Andy Couch

Firehouse Art Center’s new executive director Andy Couch has ambitious plans for the cultural institution.

The Kansas City Royals’ ace catcher Salvador Perez has a superstition that’s made him popular with umpires, if not his opponents. Before games, the player drenches his jersey with Victoria’s Secret cologne.

The first time he did it, an umpire told him he smelled good and Perez hit a ball out of the park, and he’s been spraying it on ever since.

That was some of the unexpected information that Firehouse Art Center’s new executive director Andy Couch provided at a recent interview in his office.

During a relatively short career after taking his art history undergraduate degree from the University of Oklahoma in 2012, the tall ginger has had a lot of gigs and gained wide experience.

That includes being associate curator of traveling exhibitions at the National Baseball Hall of Fame and Museum in Cooperstown, New York, and the traveling curator for the “Baseball Hall of Fame Tour, We Are Baseball,” which traveled to 12 cities throughout the country.

One of those cities was Kansas City, where Couch learned why catcher Perez’s aroma is so much better than his teammates.

He spoke about how he’s the man to lead the Firehouse Art Center into the future.

“There’s several things we’re planning on doing at the Firehouse, and one of them is getting art exhibitions back,” Couch said. “It really gives us the potential to expand our presence in Norman’s arts scene. That will include having new artists in our galleries.

“I’m looking for relevant communities who haven’t been in the Firehouse for a long time or who have never been. We’re looking for things we don’t typically think about as fine art. Could be graphic design or community-based and culturally-driven partnerships.

“Our focus will be collaborative community connection, including our Healing Hands program, which we’ll continue. I’d love to bring in some veterans’ artwork. Our program that we’re hoping to expand with veterans would be wonderful.”

That would be a continuation of the program started by former Firehouse Executive Director Douglas Shaw Elder, himself a U.S. Army vet, who is now serving as Firehouse executive advisor.

As with most galleries and museums, the pandemic put the kibosh on in-person events for a time. That time has passed, and the Firehouse will soon resume mounting exhibitions of visual art.

“That will enhance learning capabilities, as well,” Couch said. “We really want our art instructor faculty here to use the gallery as a great teaching experience. We’re thinking about artist workshops by whomever is showing in the gallery at the time. How to plant the seed with new audiences who can use the Firehouse.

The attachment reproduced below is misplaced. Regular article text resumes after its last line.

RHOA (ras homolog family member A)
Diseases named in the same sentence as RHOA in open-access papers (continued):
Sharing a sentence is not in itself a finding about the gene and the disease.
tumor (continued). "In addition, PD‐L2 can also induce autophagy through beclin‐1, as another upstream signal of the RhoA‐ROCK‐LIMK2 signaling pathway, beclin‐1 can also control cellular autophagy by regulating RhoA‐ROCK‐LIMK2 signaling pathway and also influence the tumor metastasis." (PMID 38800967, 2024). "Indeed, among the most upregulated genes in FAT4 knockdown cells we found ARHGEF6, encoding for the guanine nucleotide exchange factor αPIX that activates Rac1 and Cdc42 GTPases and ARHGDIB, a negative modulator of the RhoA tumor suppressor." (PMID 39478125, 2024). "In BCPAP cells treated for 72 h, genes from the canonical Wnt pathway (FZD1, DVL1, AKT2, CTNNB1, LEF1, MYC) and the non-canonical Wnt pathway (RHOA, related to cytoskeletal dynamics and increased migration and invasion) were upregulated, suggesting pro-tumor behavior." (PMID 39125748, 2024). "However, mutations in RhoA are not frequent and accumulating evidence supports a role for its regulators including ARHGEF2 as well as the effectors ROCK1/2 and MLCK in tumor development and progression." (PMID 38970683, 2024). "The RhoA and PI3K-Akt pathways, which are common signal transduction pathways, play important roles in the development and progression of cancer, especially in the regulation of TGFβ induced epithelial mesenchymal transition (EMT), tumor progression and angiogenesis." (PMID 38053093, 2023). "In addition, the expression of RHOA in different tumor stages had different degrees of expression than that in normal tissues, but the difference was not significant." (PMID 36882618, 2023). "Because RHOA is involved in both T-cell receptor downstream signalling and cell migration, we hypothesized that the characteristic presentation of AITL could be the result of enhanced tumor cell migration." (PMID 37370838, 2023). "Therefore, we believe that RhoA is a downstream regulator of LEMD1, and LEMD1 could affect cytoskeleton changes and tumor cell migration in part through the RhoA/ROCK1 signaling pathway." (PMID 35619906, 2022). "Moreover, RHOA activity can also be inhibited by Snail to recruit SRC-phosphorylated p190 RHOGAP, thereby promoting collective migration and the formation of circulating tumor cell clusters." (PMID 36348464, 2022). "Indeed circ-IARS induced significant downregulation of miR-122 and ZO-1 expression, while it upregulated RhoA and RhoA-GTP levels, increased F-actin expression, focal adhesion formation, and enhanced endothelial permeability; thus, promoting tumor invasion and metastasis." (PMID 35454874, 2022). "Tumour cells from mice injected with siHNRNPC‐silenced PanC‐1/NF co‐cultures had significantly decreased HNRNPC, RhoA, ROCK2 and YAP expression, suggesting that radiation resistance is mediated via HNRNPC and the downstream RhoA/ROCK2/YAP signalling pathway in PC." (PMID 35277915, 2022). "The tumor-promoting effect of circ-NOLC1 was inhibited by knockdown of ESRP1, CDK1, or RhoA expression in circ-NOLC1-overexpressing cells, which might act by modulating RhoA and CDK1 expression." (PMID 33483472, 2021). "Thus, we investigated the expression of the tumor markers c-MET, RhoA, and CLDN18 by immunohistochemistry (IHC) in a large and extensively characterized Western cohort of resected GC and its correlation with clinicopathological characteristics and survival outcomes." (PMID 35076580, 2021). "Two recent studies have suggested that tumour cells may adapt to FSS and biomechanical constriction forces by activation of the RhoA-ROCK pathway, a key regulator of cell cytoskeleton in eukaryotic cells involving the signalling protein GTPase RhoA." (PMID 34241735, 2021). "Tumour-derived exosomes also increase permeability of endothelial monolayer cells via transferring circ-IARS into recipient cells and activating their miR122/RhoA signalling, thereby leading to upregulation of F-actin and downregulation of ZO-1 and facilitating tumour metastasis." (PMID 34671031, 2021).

“I want to elevate what our assets are here. We have great instructors. I don’t know if everyone is aware we have jewelry and ceramics studios here. We work with glass and fiber. The potential for new audiences and educational experiences is high.”

Couch has a strong background in arts education. His 2019 graduate degree is in museum administration from Tulsa University.

He’s presently an adjunct professor at Rogers State University who has taught online classes in art appreciation, American history and museum studies.

Couch was founding program manager for Tulsa’s Gilcrease Museum that brought arts exposure to over 9,000 students in 19 rural counties. That came through a mobile museum experience called “Gilcrease on Wheels,” which is an ongoing statewide outreach program.

Additionally, he was the founding executive director and curator of the Claremore Museum of History and co-chaired the Will Rogers Film Festival.

“The exhibitions will be great, along with some city partnerships we have planned to enhance our offerings here at the Firehouse and shaping the building up like it needs to be,” Couch said.

The Firehouse gift shop traditionally has a selection of local artisan-produced work. They’ve struggled keeping it staffed with retail sales employees. Shop hours presently are slim.

“We intend to have the gift shop fully operational in 2023,” Couch said.

Couch and spouse, Katie, grew up in Enid. His first job was at Leonardo’s Children’s Museum there.

They relocated back to Oklahoma after Couch’s last post as executive director and curator of the Nicolaysen Art Museum in Casper, Wyoming. The couple are ecstatic to be back in their home state.

“My in-laws live in Sapulpa, and I have some family in Oklahoma City,” Couch said. “Going to school at OU and growing up in Enid makes me a very prideful Oklahoman. Working out of state has always reminded me how much I love Oklahoma.”

Couch worked at the Fred Jones Jr. Museum of Art, Fine Arts Library and Jacobson House when he was an OU student.

Shari Jackson at The Depot, Jenna Bryant and Eric Piper at Oscillator Press and Curtis and Tammy Jones at Resonator Institute are people he’s excited to reconnect with.

Adding to his Norman cred, Couch is a Mike Hosty fan. He described the management style he’ll use at Firehouse as that of a servant leader.

“It’s not really my job to be in charge as much as it is to take care of those that I’m in charge of,” he said.

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